Good thing nothing like this EVER happens in IT, right?

This IT pilot fish's cubicle is located near a woodshop that's in serious need of an upgrade -- and the process turns out to be very familiar.

"Production had increased, and the extra sawdust was a problem," says fish. "They needed a sawdust-sucking machine.

"Barney, the shop manager, took a very good look at the space and the available sawdust extractors. He picked one that was a good price, in stock, the right size and had easy cleanout and simple ducting. Since it went outside, he also specified the concrete pad to mount it on."

But when the design specifications hit the Purchasing office, some helpful soul crosses off the model that fish has specified. Instead, the specs are sent out to multiple vendors for competitive bidding -- and no one tells Barney.

The concrete work, on the other hand, gets a green light. The pad is poured just like Barney wanted it.

The vendor bids for the sawdust extractor itself finally arrive at Purchasing, and one is selected as the lowest bid. Purchasing cuts the purchase order, and eventually the extractor is delivered.

"And it did not fit the pad," fish reports. "Too large. Big fuss all around. Finally a second contract was let for an additional pad, which to save money was not structurally bonded to the first.

"Now the extractor could be mounted. But the duct came out the wrong way. More additional contracts for a duct with too many bends for good airflow. And the cleanout was awkward."

Then winter arrives. The freezing ground under the two-part pad heaves, tilting the extractor -- and breaking the duct.

That means another contract, this time for a flexible duct. And after it's installed, everyone discovers that sawdust does not slide through flexible ducting very well.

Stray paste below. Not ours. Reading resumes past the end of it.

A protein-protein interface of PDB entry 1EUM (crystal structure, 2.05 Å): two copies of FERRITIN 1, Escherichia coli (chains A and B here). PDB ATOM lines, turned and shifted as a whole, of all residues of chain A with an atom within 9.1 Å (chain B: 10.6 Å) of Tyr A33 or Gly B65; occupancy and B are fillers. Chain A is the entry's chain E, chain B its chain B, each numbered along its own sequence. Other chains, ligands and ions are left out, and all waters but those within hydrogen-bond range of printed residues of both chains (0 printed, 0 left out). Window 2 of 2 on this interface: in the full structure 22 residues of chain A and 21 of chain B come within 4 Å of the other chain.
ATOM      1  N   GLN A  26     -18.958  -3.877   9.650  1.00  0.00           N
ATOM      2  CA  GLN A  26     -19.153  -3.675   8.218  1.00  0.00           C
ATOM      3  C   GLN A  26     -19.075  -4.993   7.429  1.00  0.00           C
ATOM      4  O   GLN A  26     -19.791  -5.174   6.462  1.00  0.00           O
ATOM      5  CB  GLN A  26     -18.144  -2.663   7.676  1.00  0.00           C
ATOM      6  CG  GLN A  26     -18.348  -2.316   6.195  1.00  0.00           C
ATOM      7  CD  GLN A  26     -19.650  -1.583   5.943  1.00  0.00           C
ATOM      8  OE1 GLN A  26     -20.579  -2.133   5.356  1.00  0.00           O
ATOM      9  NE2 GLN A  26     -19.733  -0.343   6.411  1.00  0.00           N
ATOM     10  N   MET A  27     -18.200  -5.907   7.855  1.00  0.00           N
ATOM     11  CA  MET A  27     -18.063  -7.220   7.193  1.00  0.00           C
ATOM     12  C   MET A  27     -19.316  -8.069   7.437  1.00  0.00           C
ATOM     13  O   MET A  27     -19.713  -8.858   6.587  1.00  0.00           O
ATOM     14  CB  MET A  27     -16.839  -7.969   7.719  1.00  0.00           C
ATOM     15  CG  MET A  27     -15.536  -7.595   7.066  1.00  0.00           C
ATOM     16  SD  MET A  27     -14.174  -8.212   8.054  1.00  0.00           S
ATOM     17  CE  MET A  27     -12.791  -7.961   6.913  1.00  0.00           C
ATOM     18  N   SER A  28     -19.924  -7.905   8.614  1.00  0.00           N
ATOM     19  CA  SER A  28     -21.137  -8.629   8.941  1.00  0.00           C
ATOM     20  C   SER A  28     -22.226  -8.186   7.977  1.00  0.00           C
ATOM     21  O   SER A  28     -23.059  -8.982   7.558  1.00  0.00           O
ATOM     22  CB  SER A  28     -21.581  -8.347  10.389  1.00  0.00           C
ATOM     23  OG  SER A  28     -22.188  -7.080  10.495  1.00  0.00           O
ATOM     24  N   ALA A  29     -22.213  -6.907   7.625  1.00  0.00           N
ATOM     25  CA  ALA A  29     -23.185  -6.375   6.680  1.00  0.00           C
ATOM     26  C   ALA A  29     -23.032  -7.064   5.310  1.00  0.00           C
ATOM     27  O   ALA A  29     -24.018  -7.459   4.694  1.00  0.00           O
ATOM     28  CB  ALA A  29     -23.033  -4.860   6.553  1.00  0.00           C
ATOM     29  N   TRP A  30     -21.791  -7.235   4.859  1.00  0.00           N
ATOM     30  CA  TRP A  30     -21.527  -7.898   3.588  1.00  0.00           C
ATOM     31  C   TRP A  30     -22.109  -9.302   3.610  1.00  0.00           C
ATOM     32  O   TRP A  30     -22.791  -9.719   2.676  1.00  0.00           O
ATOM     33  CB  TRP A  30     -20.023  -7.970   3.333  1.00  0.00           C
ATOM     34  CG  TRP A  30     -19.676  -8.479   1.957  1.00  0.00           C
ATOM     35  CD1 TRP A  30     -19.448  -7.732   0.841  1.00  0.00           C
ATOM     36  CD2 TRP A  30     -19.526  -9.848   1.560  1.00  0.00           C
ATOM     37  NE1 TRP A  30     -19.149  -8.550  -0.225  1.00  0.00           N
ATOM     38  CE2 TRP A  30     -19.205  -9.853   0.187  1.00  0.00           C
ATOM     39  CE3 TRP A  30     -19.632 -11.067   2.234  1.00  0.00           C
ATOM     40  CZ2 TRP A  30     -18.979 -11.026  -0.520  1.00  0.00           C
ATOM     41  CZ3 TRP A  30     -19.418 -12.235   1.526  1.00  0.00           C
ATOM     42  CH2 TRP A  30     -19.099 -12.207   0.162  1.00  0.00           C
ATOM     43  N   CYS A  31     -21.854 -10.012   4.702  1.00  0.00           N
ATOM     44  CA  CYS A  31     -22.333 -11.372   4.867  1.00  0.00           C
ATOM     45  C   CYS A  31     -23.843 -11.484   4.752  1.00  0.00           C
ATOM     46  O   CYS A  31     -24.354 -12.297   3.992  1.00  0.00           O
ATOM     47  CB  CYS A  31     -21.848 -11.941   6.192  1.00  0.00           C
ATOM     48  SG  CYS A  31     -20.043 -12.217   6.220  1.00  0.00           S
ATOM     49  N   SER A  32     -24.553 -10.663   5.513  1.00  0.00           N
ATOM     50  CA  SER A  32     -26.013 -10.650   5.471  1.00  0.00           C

The final bill, after Purchasing's months-long pursuit of the lowest bid, is more than twice what Barney's original proposal would have cost -- and Barney barely has the budget for what he actually ordered.

"The cost overrun caused turmoil among his department and division leaders," says fish. "And the darn ducting and sawdust bin were constantly clogging and forcing work shutdowns.

"Barney came out on his feet, though. He had documented every step, showing he had done the reasonable things each time -- and Purchasing had fumbled at every step."

Sharky's stepping out next week for some wassailing, chestnut roasting and bell jingling. But I'm still hoping I'll find something from you under my tree: your true tale of IT life. Send it to me at sharky@computerworld.com. You can also comment on today's tale at Sharky's Google+ community, and read thousands of great old tales in the Sharkives.

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